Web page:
The intent of the First Officer Qualification (FOQ) ruling was to improve the quality of first officers flying for Part 121 carriers. In order to test this, a study was completed at a regional carrier to compare pilots hired prior to the FOQ ruling with those hired after the FOQ ruling. The study compared 232 pilots hired from 2005–2008 with 184 pilots hired from August 2013–November 2014. The pilots’ date of hire as compared to the date the FOQ ruling went into effect defined the input (Source) variable. Initial training defined the output (Success) variables. The airline name and all identifying information were removed from the data set. The pilots were compared in three areas: total flight hours, training completion and extra training events. The results of the study show that, while pilots hired after the FOQ ruling had a significantly higher number of total flight hours, that group was more likely to need additional training and less likely to successfully complete training than those who were hired prior to FOQ. The study shows that there may have been some unintended consequences of the FOQ ruling and that more extensive research is needed to confirm that these results are representative of regional carriers across the industry.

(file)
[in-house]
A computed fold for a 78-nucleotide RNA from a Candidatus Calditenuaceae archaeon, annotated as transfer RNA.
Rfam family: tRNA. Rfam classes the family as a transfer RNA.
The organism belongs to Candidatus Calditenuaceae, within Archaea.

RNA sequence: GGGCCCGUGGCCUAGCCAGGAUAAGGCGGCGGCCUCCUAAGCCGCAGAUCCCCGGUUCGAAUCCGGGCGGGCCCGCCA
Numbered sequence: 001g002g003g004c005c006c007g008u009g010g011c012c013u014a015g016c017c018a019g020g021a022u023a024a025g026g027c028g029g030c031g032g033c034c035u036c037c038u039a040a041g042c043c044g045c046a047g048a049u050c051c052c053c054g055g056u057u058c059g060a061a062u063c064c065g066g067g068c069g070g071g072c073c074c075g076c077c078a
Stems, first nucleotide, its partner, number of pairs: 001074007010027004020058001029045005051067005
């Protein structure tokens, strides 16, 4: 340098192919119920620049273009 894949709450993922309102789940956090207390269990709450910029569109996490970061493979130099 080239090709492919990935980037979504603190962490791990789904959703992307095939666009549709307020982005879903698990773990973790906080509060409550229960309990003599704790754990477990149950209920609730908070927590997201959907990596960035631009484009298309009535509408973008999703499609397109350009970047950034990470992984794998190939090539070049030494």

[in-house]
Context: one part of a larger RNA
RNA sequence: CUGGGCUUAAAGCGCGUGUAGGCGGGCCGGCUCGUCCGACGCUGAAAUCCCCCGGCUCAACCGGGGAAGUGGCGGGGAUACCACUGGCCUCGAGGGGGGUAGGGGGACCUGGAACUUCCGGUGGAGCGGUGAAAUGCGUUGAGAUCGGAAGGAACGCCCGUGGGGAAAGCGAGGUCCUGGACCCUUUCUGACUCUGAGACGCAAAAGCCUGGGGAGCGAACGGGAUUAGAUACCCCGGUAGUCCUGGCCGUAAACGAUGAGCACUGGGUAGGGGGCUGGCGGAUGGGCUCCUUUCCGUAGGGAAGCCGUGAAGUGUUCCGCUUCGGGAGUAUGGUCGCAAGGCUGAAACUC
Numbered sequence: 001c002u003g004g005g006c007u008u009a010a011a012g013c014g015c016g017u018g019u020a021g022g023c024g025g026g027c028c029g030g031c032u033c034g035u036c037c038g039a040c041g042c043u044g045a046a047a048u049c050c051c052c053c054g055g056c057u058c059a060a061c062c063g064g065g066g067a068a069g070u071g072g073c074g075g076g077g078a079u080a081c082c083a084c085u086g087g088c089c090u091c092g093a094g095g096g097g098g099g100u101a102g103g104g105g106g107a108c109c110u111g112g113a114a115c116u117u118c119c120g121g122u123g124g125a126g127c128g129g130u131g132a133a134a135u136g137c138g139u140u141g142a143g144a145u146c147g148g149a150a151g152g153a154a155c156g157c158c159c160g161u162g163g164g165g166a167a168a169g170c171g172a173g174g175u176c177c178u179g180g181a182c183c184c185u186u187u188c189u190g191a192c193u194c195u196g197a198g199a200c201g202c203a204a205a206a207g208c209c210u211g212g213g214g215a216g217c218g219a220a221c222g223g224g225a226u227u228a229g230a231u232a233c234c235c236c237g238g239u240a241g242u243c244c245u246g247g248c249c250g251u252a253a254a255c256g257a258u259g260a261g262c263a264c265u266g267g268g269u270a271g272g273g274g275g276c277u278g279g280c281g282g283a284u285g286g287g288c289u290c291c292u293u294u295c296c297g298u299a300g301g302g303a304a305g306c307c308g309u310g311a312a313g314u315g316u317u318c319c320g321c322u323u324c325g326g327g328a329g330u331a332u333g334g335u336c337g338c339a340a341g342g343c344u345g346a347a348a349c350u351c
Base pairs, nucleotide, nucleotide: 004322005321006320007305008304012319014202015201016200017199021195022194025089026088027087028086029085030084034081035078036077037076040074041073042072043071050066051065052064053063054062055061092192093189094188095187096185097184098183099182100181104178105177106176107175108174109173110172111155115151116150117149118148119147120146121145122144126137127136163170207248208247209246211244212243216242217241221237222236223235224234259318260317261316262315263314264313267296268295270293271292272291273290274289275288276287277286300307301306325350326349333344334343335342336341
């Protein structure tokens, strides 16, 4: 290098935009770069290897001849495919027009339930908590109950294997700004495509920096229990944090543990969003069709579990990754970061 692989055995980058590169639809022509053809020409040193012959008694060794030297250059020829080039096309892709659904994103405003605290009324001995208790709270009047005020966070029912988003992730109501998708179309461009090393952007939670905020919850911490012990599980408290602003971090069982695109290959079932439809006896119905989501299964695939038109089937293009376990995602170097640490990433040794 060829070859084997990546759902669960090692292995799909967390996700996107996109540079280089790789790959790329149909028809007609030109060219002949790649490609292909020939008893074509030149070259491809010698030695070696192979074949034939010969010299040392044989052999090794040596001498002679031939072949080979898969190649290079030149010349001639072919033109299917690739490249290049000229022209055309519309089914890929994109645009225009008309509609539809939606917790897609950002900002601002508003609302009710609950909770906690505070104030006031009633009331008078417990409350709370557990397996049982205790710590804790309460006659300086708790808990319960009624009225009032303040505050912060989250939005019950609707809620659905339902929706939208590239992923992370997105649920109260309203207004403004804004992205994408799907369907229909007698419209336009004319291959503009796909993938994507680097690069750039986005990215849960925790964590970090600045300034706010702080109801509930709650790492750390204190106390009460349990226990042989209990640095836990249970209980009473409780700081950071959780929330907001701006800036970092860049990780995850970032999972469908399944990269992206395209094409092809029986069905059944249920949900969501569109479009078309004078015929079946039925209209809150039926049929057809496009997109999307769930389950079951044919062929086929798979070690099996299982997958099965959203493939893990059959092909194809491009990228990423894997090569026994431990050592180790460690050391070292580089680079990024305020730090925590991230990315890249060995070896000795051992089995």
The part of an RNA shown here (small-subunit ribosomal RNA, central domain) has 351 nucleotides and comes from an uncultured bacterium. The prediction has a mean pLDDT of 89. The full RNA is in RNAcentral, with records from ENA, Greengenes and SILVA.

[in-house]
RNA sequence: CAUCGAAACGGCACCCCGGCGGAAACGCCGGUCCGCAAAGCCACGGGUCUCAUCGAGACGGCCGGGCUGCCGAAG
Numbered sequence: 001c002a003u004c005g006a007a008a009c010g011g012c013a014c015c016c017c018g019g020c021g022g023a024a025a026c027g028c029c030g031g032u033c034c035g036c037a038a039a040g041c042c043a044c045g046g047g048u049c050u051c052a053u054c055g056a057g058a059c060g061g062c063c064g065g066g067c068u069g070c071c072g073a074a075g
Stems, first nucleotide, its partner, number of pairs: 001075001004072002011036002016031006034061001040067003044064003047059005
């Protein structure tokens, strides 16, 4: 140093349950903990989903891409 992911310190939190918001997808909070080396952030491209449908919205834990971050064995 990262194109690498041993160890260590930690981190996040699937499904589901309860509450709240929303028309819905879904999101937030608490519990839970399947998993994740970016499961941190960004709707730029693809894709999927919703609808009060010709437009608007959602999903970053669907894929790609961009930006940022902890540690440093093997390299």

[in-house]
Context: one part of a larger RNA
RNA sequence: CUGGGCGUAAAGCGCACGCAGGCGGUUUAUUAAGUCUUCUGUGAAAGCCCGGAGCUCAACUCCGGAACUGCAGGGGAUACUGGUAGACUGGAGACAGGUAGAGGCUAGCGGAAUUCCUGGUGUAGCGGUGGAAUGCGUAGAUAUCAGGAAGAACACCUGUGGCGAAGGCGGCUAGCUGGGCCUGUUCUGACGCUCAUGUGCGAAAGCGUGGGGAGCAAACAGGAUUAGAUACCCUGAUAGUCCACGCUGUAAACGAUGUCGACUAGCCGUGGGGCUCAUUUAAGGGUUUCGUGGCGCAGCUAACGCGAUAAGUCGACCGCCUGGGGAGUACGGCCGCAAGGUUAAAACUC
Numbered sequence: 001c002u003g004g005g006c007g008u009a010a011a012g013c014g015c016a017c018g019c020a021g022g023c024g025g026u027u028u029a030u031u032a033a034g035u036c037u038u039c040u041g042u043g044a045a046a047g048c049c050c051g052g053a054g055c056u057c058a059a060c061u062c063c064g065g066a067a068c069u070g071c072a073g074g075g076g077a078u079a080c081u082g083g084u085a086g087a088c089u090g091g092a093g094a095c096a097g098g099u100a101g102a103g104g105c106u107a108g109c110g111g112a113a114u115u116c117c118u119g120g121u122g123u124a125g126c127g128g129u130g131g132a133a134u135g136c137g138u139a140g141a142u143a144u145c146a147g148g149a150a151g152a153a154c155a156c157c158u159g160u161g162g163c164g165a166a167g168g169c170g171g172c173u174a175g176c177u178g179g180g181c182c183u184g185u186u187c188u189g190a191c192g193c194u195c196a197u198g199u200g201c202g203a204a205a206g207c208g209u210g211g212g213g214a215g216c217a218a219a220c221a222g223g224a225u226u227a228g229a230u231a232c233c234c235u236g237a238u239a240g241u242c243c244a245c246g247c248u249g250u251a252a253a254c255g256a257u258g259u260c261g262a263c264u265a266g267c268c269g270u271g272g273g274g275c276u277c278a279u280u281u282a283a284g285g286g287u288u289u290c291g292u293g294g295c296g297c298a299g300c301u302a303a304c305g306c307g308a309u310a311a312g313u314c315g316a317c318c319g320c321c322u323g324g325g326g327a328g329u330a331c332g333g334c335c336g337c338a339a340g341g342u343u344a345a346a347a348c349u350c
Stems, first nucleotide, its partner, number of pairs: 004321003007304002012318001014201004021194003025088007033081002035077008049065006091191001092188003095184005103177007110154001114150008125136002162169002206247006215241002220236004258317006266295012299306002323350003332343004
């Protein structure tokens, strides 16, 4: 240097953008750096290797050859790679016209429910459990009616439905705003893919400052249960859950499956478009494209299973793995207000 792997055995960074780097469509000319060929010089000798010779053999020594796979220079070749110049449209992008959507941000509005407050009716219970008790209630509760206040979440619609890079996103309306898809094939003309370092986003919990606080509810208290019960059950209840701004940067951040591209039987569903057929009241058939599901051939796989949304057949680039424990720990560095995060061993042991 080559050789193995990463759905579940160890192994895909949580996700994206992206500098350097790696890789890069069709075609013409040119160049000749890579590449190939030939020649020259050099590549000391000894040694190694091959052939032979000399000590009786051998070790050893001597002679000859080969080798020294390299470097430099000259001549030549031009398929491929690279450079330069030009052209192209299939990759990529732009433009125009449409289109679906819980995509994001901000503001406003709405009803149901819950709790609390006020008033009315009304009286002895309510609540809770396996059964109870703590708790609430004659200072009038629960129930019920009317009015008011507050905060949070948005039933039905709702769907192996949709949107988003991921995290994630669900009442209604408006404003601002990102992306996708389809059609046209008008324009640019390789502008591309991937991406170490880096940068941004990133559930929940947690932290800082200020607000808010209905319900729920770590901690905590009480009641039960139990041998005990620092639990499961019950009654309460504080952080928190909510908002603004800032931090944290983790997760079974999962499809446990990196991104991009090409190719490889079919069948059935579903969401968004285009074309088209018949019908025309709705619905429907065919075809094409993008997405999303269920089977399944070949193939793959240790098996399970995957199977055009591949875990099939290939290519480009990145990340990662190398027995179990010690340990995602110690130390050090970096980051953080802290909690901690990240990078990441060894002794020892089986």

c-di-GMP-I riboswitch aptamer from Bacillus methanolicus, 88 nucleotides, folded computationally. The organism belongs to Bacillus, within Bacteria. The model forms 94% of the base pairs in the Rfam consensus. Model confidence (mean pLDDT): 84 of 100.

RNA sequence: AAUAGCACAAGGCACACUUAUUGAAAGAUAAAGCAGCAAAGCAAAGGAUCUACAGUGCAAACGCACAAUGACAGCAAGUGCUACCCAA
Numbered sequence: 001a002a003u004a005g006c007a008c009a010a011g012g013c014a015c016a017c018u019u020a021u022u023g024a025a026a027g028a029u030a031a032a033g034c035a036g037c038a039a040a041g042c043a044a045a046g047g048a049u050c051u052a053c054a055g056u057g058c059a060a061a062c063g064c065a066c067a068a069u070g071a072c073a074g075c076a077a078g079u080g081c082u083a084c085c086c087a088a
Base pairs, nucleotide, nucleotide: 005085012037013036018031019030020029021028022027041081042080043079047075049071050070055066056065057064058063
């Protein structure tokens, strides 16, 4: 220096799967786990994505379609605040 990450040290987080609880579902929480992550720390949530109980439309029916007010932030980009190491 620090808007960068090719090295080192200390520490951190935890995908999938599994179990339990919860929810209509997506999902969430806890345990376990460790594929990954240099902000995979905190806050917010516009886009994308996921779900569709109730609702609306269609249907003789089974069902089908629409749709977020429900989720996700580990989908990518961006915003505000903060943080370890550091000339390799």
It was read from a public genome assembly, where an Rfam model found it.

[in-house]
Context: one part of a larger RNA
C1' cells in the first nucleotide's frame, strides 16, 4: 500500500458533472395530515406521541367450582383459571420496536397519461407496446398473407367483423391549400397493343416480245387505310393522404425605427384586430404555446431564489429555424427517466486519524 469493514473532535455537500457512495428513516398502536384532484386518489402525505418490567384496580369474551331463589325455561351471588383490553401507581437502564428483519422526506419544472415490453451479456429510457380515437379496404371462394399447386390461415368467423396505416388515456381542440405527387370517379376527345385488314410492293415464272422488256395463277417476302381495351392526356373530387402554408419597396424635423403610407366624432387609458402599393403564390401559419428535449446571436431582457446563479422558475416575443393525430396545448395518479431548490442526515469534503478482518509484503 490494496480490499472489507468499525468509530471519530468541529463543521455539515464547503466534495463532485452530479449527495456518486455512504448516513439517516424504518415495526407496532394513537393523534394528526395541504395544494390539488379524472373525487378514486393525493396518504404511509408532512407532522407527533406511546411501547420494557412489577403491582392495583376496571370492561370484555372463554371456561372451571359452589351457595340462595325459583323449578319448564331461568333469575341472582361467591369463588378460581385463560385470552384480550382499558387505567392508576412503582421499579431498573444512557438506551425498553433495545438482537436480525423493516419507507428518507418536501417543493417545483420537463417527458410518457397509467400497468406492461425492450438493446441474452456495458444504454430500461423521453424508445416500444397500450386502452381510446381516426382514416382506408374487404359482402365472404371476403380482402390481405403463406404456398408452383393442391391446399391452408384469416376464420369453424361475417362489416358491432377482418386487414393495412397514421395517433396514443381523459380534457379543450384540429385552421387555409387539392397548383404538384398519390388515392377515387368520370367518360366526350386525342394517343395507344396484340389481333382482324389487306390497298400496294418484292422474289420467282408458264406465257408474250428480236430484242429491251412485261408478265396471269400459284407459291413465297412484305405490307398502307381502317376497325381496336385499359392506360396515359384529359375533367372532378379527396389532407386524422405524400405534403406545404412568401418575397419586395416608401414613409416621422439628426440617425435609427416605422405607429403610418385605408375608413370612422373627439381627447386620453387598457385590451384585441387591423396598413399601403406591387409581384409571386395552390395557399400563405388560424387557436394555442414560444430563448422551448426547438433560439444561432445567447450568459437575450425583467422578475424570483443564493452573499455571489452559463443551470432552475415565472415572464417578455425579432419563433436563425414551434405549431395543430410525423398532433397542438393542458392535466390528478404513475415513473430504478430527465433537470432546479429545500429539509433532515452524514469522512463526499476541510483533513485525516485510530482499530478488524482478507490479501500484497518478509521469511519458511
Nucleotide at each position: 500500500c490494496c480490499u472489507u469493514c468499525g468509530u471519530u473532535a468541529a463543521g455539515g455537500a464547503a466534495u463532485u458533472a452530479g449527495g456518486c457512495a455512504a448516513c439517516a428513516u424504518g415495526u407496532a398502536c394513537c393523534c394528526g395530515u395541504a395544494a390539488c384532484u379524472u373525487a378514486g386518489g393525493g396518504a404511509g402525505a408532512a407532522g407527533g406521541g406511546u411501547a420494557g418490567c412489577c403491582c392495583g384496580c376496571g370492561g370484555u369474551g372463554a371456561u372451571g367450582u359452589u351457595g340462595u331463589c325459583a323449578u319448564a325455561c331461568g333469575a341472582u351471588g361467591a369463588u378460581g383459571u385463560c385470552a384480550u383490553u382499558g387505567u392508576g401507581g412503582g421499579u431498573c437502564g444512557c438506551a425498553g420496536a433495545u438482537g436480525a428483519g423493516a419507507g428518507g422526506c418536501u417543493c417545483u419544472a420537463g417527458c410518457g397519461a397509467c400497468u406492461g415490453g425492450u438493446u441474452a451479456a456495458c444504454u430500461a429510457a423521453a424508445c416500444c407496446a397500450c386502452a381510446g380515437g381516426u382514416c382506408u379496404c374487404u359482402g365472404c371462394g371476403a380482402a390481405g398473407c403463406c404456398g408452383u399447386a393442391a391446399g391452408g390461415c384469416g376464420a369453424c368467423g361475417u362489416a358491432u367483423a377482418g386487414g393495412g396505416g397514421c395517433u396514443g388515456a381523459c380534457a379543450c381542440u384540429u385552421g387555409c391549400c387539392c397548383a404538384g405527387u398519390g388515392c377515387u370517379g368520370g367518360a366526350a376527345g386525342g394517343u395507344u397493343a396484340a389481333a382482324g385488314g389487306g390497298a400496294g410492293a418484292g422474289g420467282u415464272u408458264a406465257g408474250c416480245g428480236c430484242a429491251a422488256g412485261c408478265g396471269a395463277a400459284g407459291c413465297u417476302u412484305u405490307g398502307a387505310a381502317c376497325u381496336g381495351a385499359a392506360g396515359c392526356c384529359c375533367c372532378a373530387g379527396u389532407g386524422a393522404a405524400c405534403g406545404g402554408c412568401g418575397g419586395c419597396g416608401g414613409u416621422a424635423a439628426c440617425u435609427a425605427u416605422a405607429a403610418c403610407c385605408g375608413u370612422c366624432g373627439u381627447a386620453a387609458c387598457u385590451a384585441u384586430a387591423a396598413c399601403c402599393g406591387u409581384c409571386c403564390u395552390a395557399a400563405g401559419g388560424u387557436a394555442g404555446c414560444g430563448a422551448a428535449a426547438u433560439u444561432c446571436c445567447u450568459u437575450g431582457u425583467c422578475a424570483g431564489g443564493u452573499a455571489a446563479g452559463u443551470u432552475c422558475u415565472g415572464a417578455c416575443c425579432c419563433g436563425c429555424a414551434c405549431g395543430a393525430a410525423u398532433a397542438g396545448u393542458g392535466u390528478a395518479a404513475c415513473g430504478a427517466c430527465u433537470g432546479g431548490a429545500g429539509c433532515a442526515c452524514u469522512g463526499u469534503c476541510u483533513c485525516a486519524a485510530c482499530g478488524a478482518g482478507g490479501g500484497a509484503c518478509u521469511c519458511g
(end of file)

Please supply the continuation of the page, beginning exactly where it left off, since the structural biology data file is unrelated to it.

Shane, Nancy R.
"The Impact of the First Officer Qualification Ruling: Pilot Performance in Initial Training,"
Journal of Aviation Technology and Engineering:
1, Article 4.
Available at: http://dx.doi.org/10.7771/2159-6670.1118